Thursday, March 05, 2009

Craig Fugate is the new head of FEMA

The President announced yesterday that he was nominating Craig Fugate, the Director of the Florida Division of Emergency Management, to be the Administrator for the Federal Emergency Management Agency, or FEMA. I have known and worked with Craig for over ten years. His appointment to FEMA is a great loss to Florida but a gain for the country.

We received an email yesterday morning stating that Craig had called an "all hands" meeting at the State Emergency Operations Center at 1 P.M. We had heard the rumors that he was up for the job and assumed that this was the big announcement. Over lunch the secret leaked into the media and by the time Craig arrived at the EOC the room was full and expectant.

There were still a number of us in that room who had endured that grueling six weeks in 2004 when the state was hit by four straight hurricanes. The following year we were hit by another four hurricanes, plus the large deployment of Floridians to southern Mississippi after Katrina. But there were a lot of new, young faces in that room, and the hurricanes are still just as big and dangerous, but Craig won't be there with us this summer if the storms come back.

Craig doesn't make long speeches, whether he is praising us or yelling at us. He was full of praise for all of us and for the rest of the State Emergency Response Team. We are recognized around the country as the Super Bowl Champs of state emergency management. There were some old hands, no longer with us, that I wish could have been in that room to hear that speech.

All too quickly Craig was finished and walking out of the room, to a standing ovation from everyone present. I am sad to see him go. When he walked through the door I could feel a part of the burden that he carried shift on to my shoulders. Even Super Bowl Champs are only as good as their last game.

Tuesday, March 03, 2009

The Lion of Babylon - the Novel

After four years of work, multiple drafts and rewrites, I have judged my novel, the Lion of Babylon, ready to face the public. All I need now is an agent, publisher and contract. If it only worked that way.

In case anyone has checked the bestseller list lately, there isn't a lot of Iraqi war fiction on there. There isn't much Afghanistan war fiction either. Evidently, the American public is not interested in those kinds of stories. That's all right. Someday they will be. In the meantime I have entered my novel in four contest. Contests are good in that if you win you can add the credit to your query letter to an agent. Contests are bad in that you might lose, because there are a lot of good writers out there. That's okay. I'm a good writer, too.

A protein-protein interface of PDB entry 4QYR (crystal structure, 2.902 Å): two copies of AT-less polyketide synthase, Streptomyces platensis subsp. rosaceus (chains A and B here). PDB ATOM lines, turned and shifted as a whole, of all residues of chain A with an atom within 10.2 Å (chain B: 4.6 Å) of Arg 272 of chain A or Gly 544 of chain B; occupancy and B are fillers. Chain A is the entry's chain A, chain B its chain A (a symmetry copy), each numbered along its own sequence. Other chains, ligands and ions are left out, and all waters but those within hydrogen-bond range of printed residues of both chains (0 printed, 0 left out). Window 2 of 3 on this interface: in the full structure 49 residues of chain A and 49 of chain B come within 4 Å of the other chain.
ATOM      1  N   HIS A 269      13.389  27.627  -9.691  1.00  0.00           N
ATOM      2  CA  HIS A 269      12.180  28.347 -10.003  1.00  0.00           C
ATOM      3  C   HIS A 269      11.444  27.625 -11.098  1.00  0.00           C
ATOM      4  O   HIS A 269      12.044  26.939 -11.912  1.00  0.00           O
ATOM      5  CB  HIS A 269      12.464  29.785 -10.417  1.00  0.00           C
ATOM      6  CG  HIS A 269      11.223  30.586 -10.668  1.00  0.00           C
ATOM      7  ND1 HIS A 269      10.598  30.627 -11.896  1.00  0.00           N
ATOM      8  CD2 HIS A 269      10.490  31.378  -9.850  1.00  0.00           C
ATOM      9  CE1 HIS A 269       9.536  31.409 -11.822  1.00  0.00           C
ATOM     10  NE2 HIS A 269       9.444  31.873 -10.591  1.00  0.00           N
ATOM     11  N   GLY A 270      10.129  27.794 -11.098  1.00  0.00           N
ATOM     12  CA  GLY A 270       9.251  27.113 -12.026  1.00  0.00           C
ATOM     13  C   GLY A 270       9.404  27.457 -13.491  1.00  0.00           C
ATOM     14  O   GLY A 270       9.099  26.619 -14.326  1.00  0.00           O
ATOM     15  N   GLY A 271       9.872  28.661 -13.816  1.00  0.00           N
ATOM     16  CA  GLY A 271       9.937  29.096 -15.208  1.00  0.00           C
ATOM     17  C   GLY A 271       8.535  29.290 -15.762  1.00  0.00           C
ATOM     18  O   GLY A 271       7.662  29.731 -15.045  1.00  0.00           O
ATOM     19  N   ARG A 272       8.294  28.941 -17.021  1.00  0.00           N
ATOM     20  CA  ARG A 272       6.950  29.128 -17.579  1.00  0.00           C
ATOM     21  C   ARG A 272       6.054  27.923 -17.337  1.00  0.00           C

In February I entered the Amazon Breakthrough Novel, sponsored by The top 500 entrants will be announced on March 16th, and an excerpt from their novel posted on the Amazon web site. By April 16 the 500 will be cut to 100 and by May 16 the 100 will be cut to three. The following week the grand finalist is named, and that person gets a publishing contract with Penguin. Such a deal.

To enter the ABNA contest I had to submit a 300 word "pitch" on my novel. All of the initial entrants are narrowed down to two thousand based on this pitch. They read an excerpt of the first 5,000 words of the novel for these two thousand and select the 500 based on the excerpt. So the pitch is important, only until you make the two thousand, when the excerpt becomes important.

If I make the top 500 on March 16, you will be able to read my excerpt. In the meantime, here is my Pitch:

"The Lion of Babylon", an 83,000-word novel, is a fable of men and women, Muslims and Christians, Americans and Iraqis, who look into their futures during a time of war to decide what will become of their lives. Haider, an Iraqi boy who can see the future, foretells the coming of the American Army and of a man who will help him complete his lifelong dream. The Lion of Babylon, a statue in the ruins of the Biblical city, is the source of Haider's power and the key to unlocking the secret of his past.

Haider meets Dan Murphy, a soldier with a personal mission to win the war, but can't tell if he is the man foretold by the Lion. In desperation, Haider teaches Dan to see the future, but the man and the boy envision two different versions of life and death for Murphy and his fellow soldiers. Haidar's quest has its parallel in the wartime struggles of an ensemble of characters that includes an indecisive Army colonel, a young lieutenant out of her element, and a religious soldier with a crisis of faith. As they navigate both personal and military battles in a war zone, they discover the humanity that lies within the Iraqi people and their own reserves of strength. The Lion of Babylon touches their lives and grants Haidar the answer to his past and his future.

This novel will resonate with readers of "The Kite Runner". My inspiration for this story came from the ten months that I served as an Army officer near the ruins of the city of Babylon. My essay on the Iraq war was selected and recorded by the "This I Believe" Project, and was featured on National Public Radio's web site during Veteran's Day in 2007 and 2008.